While in college, you might engage in a job or two. This is a great way to earn a little money. However, unless you have some pressing need for cash, you might want to consider investing the money for the future. In this article, we discuss 3 steps college students can take towards investing while in college.
3 Steps College Students Can Take Towards Investing
In this section, you’ll learn the steps you need to understand how to start investing. Here are 3 steps college students can take towards investing:
1. Choose where to open a bank account
Gone are the days you had to consult investors (at a high price, too) to plan your investments. With the advancements in technology, you can easily buy stocks yourself for free.
If you’d like to buy stocks, there are several platforms you can use for free, with some even having mobile apps. Let’s go over 3 of them:
● M1 Finance
This platform is a great way to start investing. You can easily invest in stocks and ETFs for free. M1 Finance allows you to build your portfolio and invest as well for free.
This is a nice platform if you’d like to invest in individual stocks or even trade options. Robinhood is also free, and so a lot of beginners like it. However, it doesn’t support fractional share investing, which means investing might be a little hard if you don’t have enough money.
Fidelity is a full-service firm that can also help you grow as you invest more and increase your number of assets. It’s a favorite among a lot of brokers. Fidelity also offers commission-free ETFs and also no minimum IRAs.
2. Take time out to educate yourself
Now that you have opened your account and put in some money, it’s now time to figure out what to invest in. You might want to take out time to do research much the same way you might use essay samples to educate yourself on the right approach to an essay topic. After figuring out the funds you’d like to buy, you might have to pay a commission when buying it unless you’re using M1 Finance. After investing, you now take time out to wait and occasionally add money to your investment from year to year or month to month.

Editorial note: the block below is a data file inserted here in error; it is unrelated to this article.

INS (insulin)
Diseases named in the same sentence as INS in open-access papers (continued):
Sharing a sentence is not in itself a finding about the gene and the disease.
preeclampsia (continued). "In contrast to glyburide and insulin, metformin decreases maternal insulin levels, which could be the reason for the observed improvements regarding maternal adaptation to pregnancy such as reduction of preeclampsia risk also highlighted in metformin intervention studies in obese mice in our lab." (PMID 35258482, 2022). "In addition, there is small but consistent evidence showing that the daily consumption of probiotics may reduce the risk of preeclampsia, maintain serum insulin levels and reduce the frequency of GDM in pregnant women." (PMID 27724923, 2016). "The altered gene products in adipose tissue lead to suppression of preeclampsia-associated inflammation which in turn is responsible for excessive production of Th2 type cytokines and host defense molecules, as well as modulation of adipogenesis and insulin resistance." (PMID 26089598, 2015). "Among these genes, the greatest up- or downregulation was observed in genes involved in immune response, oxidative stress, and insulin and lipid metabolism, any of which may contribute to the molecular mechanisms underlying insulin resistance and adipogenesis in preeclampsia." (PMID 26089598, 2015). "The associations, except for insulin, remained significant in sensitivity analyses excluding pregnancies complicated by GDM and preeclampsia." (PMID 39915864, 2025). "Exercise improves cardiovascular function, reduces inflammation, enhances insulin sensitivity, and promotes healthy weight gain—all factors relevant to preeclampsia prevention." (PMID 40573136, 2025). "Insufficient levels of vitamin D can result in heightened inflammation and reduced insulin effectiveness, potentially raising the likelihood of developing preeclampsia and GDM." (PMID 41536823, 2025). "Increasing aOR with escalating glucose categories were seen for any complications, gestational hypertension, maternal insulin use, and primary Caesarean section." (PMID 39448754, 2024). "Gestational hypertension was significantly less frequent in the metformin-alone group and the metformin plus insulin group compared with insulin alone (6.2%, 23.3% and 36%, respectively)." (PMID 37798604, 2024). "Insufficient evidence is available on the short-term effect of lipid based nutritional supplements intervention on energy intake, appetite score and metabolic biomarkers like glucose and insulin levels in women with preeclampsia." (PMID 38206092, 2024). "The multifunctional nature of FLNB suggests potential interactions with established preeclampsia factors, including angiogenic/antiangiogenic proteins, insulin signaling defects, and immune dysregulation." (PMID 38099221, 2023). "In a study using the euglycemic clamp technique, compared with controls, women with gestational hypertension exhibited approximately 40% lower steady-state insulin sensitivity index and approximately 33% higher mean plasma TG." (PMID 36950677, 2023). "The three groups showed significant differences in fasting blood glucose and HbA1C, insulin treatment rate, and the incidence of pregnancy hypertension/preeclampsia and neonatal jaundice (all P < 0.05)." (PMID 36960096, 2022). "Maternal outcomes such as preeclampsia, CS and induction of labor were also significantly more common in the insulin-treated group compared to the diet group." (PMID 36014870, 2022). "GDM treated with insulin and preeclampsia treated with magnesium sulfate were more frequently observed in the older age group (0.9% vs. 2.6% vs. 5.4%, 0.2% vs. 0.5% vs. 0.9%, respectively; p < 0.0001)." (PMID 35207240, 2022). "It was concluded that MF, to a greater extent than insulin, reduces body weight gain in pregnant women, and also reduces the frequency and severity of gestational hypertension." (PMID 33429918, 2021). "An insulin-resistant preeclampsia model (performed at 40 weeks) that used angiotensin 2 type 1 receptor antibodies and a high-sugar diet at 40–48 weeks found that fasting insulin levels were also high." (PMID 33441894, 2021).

3. Select the kind of account you would like to open
After choosing where to open your account, the next step is to figure out the type of account you’d like to open. For someone just starting out, here are 4 types of accounts you can open:
● Cash account
This is the favored type of account among a lot of investors. You can purchase any type of security with the cash you have at hand. This type of account is preferred because you can access your money before retirement.
● Margin account
A margin account is not too different from a cash account. While a cash account is opened with the money you have, a margin account can be opened with money borrowed. It also has some differences, such as shorting investments and selling uncovered options.
● Traditional IRA
A traditional IRA account is different from a cash account as you can’t withdraw your money invested until you’re 59 ½ years old. One cool feature of Traditional IRA accounts is that you get a tax benefit for all money invested up to the limit, which can be $6,000 if over 50. However, you pay taxes on all money withdrawn after retirement.
● Roth IRA
This type of account is similar to the traditional IRA account in that you can purchase any security you want. However, your investments don’t have tax benefits at the year of investment. Only after retirement are your withdrawals tax-free.
Investing is a great way to plan for the future, and as a college student with a lot of time ahead, this might be a good idea. While the markets can go up and down, you don’t want that to affect you. As long as you sit tight and discipline yourself, you have a good chance of reaping the benefits of your efforts.
Ashley Carter is a content writer and financial advisor. She uses her time to educate students on how to take control of their finances. Ashley enjoys skiing and traveling.